To shorten the breeding cycle in spinach, the effect of photoperiod after bolting on the expression of gynomonoecy was investigated by employing selfed-progeny of a gynomonoecious spinach plant. Seedlings were induced to bolt by an initial exposure to 16-h photoperiod under 140 μmol·m -2·s-1 PPFD and 20°C in a growth chamber for 3 weeks after sowing. When transferred to an 8-h photoperiod of the same PPFD, flower stalk elongation and flowering were severely inhibited; the frequency of gynomonoecious plants decreased to about a half of those under 12- and 16-h photoperiods. Under the short-day treatment, a few nodes with hermaphroditic flowers developed; the frequency of hermaphroditic flowers on gynomonoecious plants was 30, 39, and 63% under 8-, 12-, and 16-h photoperiod, respectively. Even when the light intensity under the 8-h photoperiod was doubled, the flower stalks elongated little, while 46% of the plants did not flower. When 8-h photoperiod under 280 μmol·m-2·s-1 PPFD was extended to 16-h, by using an incandescent lamp with an intensity of 10 μmol·m-2·s-1 PPFD, the seedlings produced flower stalks that were longer than those grown under 16-h photoperiod and 140 μmol·m-2·s-1 PPFD, and all plants flowered. There was no difference in the frequency of gynomonoecious plants and hermaphroditic flowers in both 16-h photoperiodic regimes. Extending the photoperiod to 24-h (constant light) from 8-h photoperiod at 280 μmol·m-2·s-1 with incandescent lights promoted flower stalk elongation more than did that by extending it to 16-h. However, the frequency of hermaphroditic flowers was almost the same in both the 16- and 24-h photoperiodic regimes. Thus, the expression of gynomonoecy after bolting in spinach was inhibited strongly under a short photoperiod and was promoted significantly by extending the photoperiod to 16-h, but extending the photoperiod to 24-h had no further effect. Therefore, it is important to extend the photoperiod to around 16-h for an efficient production of self-fertilized seeds in gynomonoecious spinach plants during the season with short photoperiods.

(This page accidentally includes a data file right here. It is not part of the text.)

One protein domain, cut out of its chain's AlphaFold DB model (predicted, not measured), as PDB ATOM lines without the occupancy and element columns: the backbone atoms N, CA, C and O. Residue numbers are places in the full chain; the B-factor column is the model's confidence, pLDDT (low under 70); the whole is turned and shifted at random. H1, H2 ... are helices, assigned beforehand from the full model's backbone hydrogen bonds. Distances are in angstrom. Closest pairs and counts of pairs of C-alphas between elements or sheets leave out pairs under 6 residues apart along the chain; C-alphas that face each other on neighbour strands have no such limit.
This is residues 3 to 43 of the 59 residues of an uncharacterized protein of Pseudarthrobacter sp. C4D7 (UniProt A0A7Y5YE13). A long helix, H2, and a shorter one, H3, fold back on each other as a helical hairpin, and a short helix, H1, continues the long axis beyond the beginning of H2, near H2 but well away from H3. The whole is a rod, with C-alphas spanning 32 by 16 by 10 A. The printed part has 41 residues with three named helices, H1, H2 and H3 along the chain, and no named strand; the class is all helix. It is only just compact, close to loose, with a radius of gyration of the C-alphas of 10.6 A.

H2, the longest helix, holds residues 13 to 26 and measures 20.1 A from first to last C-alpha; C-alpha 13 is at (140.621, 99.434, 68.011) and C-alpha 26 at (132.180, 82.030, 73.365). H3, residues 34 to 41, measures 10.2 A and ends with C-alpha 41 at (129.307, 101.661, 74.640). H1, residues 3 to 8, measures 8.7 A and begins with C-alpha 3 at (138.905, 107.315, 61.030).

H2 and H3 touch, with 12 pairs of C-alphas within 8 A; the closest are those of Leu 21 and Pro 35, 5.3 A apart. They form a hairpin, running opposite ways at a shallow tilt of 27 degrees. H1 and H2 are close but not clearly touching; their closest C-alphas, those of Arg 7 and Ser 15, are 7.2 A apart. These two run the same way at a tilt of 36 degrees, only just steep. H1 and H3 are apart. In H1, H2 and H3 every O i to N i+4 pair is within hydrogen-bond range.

|Number of pages||7|
|Journal||Journal of the Japanese Society for Horticultural Science|
|Publication status||Published - Mar 2006|
- Spinach (Spinacia oleracea)
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